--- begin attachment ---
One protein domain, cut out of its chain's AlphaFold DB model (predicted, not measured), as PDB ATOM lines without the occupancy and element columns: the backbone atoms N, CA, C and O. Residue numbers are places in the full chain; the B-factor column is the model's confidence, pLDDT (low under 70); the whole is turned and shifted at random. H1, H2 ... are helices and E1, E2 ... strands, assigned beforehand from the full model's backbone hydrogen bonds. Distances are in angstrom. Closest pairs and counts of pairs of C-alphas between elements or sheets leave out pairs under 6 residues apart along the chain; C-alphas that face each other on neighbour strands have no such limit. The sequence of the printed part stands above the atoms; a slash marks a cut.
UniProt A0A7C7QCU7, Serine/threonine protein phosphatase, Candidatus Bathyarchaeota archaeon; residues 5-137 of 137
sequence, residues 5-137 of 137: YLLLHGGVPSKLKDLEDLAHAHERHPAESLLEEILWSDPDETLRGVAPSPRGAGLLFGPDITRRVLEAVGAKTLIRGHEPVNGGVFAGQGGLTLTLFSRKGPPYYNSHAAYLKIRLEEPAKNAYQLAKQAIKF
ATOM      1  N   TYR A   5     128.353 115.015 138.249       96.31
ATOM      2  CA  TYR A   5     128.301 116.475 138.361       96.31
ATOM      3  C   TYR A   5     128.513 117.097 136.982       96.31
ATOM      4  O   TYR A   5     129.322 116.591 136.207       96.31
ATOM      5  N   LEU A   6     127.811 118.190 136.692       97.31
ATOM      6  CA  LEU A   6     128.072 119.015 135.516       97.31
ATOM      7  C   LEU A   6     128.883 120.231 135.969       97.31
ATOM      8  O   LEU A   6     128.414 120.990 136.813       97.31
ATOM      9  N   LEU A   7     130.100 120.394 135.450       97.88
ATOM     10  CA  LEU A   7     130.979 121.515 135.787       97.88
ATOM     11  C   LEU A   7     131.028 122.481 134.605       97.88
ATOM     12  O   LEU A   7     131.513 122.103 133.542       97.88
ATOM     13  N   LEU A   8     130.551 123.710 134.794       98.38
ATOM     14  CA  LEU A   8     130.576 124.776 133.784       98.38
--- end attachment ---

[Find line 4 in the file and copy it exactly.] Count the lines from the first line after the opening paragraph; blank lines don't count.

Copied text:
ATOM      2  CA  TYR A   5     128.301 116.475 138.361       96.31